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No. 85,434








A claim that the amount of jail time credited to a sentence was improperly computed does not constitute a claim that the sentence itself was illegal within the purview of K.S.A. 22-3504(1).


Computation of jail time to be credited on aggregate sentences is discussed.

Appeal from Lane district court, JAY BYRON MEEKS, judge. Opinion filed October 19, 2001. Affirmed.

Cory Riddle, assistant appellate defender, and Jessica R. Kunen, chief appellate defender, were on the brief for appellant.

Craig D Kershner, county attorney, and Carla J. Stovall, attorney general, were on the brief for appellee.

The opinion of the court was delivered by

McFARLAND, C.J.: In 1984, Jackie Lofton was convicted by jury trial of rape (K.S.A. 21-3502 [Ensley 1981]), kidnapping (K.S.A. 21-3420 [Ensley 1981]), and battery (K.S.A. 21-3412 [Ensley 1981]), two class B felonies and one class B misdemeanor, respectively, for which he received two 15-years to life sentences plus 6 months in the county jail. All sentences were to run consecutively. His convictions were affirmed by this court on December 6, 1985, in an unpublished opinion, State v. Lofton, No. 57,500.

On February 11, 2000, defendant filed a pro se motion entitled "Motion of Nunc Pro Tunc Pursuant to K.S.A. 22-3504(1)" in which he contends his jail time credits had been improperly computed. He contends that a credit of the 7 months and 2 days he spent in jail awaiting trial on these charges should have been credited to the sentence imposed on each of the two felonies, for a total of 14 months and 4 days credit on his aggregate prison sentences.

In denying relief under the motion, the district court held that no relief could be granted under K.S.A. 22-3504(1), which provides:

"The court may correct an illegal sentence at any time. The defendant shall receive full credit for time spent in custody under the sentence prior to correction. The defendant shall have a right to a hearing, after reasonable notice to be fixed by the court, to be personally present and to have the assistance of counsel in any proceeding for the correction of an illegal sentence."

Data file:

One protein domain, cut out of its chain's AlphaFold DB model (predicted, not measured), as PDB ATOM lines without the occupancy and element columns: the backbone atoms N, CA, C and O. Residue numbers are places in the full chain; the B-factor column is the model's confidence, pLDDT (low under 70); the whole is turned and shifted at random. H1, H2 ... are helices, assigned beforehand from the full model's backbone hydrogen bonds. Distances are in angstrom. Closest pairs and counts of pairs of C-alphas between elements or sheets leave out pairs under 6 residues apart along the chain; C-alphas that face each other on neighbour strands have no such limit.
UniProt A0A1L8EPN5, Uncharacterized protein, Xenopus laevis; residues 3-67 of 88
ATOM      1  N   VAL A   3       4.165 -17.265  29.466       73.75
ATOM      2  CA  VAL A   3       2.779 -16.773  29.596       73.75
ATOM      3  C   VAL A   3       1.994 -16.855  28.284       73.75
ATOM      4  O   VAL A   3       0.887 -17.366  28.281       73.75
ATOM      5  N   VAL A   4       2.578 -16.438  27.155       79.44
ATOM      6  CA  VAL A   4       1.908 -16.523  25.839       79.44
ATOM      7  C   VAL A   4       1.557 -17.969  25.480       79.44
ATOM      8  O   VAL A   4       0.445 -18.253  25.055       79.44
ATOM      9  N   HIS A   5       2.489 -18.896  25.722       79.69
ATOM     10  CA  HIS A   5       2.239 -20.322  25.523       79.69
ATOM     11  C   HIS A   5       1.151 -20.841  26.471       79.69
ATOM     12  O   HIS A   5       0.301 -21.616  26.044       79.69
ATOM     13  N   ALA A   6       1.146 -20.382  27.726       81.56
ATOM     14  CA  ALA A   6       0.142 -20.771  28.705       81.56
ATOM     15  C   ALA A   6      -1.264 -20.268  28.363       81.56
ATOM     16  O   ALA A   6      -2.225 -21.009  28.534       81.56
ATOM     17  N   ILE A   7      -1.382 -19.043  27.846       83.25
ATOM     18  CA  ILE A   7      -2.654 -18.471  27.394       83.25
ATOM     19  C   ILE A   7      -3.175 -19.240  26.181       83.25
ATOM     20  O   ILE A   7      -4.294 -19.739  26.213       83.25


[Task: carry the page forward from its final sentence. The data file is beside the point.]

The basis for this determination was that there was no claim that either sentence was illegal. The sentences of 15 years to life on each of the two felonies, running consecutively, were lawful sentences. Defendant's only complaint concerns the amount of jail time which was credited to his lawful sentences. We agree with the district court.

We have defined an illegal sentence as a sentence imposed by a court without jurisdiction, a sentence which does not conform to the statutory provision, either in character or the term of punishment authorized, or a sentence which is ambiguous with respect to the time and manner in which it is to be served. State v. Duke, 263 Kan. 193, 194, 946 P.2d 1375 (1997). On its face the motion filed herein clearly shows there was no claim of illegal sentence, but rather a claim that insufficient jail time was credited against the sentence imposed. There is, accordingly, no error in the district court's summary denial of the motion herein without affording the defendant a hearing, his personal presence at the hearing, and appointment of counsel as provided by K.S.A. 22- 3504(1).

The district court further held that even if the issue of the amount of jail time credit were properly before it, defendant was entitled to no additional credit. We agree. Defendant argues that the jail time credit statute, K.S.A. 21-4614, and the decision in State v. Jenkins, 10 Kan. App. 2d 8, 690 P.2d 396 (1984), mandate that he be given full jail time credit against the sentences in each felony. As there are two sentences which aggregate to 30 years to life, he argues he is entitled to credit for twice the time he was actually incarcerated in jail on the aggregate sentence. Neither the statute nor the Jenkins decision supports his position. K.S.A. 21-4614 contains no provision for credit in excess of the time an individual is actually incarcerated in jail. The Jenkins case involved a defendant who was consecutively sentenced on the same day for two felonies and then granted probation. Later, when the probation was revoked, the jail time credit was set at 37 days­the time Jenkins was incarcerated awaiting disposition of the revocation proceeding. The 20 days defendant had been incarcerated on one felony prior to sentencing and the 1 day he was so incarcerated on the other felony were held by the district court not to entitle defendant to credit on the aggregate sentence. These 21 days of incarceration were, in effect, lost as far as jail time credit. The Court of Appeals held that Jenkins was entitled to have the 20 day and 1 day incarceration aggregated and the 21 days credited to the aggregate sentence. 10 Kan. App. 2d at 10-11. Nothing in Jenkins supports defendant's contention that he is entitled to jail time credit on his aggregate sentence for twice the number of days he was actually incarcerated.

The judgment is affirmed.


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Updated: October 19, 2001.
URL: http://www.kscourts.org/kscases/supct/2001/20011019/85434.htm.